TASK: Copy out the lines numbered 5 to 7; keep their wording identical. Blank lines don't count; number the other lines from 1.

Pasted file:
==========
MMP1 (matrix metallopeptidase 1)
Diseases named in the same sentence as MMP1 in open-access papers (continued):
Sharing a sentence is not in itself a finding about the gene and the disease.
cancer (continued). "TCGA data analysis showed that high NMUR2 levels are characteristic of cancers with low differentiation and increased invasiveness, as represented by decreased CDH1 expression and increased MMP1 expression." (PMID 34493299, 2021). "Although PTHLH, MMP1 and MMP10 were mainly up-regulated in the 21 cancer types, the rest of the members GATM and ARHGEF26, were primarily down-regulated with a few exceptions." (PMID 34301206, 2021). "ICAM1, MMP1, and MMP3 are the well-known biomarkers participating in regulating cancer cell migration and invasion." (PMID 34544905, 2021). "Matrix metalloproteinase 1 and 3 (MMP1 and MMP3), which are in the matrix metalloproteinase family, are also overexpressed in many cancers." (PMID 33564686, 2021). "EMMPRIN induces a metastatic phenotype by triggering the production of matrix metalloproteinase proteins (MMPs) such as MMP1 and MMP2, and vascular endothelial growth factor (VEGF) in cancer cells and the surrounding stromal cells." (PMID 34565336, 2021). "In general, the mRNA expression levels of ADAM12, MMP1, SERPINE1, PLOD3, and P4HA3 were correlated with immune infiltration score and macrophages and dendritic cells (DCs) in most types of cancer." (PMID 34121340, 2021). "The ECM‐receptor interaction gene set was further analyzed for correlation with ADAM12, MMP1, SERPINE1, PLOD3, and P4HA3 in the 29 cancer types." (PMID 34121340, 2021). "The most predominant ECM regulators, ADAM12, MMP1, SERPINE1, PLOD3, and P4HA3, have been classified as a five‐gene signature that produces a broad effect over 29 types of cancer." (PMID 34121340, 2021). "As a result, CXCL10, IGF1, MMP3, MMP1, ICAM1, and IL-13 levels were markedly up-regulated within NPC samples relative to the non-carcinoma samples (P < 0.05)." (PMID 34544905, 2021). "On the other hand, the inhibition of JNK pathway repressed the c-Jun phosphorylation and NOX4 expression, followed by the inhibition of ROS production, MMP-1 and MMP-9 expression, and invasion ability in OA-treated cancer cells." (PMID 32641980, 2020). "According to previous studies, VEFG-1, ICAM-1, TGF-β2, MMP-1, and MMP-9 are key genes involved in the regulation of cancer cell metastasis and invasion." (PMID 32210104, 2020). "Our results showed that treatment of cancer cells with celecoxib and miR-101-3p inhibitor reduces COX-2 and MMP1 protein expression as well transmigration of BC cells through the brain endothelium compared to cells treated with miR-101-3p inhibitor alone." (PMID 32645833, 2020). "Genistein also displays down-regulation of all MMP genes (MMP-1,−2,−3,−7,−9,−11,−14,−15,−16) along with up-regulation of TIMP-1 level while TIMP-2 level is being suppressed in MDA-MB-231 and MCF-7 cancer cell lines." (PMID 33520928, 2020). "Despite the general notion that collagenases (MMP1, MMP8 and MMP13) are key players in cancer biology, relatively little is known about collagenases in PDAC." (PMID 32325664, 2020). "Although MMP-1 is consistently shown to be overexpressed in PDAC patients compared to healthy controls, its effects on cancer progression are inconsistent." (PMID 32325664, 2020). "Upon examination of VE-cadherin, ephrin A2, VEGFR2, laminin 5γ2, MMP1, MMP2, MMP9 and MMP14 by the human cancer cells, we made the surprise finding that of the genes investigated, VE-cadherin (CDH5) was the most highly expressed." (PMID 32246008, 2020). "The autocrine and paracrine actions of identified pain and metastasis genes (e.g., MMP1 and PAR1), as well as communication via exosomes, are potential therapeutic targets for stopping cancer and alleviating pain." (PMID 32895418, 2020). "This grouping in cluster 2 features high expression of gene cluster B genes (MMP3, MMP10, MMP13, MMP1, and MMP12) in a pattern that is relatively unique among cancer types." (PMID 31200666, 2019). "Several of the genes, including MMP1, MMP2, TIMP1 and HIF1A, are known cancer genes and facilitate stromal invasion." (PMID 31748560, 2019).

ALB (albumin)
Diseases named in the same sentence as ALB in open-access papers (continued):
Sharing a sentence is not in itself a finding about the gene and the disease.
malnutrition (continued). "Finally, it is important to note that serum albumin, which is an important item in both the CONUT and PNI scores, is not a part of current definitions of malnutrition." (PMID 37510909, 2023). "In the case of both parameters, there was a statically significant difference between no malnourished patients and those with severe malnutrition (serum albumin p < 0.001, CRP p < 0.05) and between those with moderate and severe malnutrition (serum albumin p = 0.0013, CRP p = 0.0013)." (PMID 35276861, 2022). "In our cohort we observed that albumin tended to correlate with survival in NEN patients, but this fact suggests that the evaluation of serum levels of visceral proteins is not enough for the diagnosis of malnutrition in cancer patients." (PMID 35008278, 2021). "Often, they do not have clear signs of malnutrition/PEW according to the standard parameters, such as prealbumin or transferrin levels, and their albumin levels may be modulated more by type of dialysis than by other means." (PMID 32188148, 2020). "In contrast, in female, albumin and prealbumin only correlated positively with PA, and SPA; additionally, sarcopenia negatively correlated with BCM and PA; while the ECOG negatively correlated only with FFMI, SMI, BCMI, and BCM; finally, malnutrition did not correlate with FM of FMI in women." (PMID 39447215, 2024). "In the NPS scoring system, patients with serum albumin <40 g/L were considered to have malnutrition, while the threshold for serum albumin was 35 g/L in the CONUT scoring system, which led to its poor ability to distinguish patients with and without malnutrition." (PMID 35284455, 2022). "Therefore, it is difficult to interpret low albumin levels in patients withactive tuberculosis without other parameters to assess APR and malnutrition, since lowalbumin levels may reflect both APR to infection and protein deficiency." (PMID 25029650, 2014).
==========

ALB (albumin)
Diseases named in the same sentence as ALB in open-access papers (continued):
Sharing a sentence is not in itself a finding about the gene and the disease.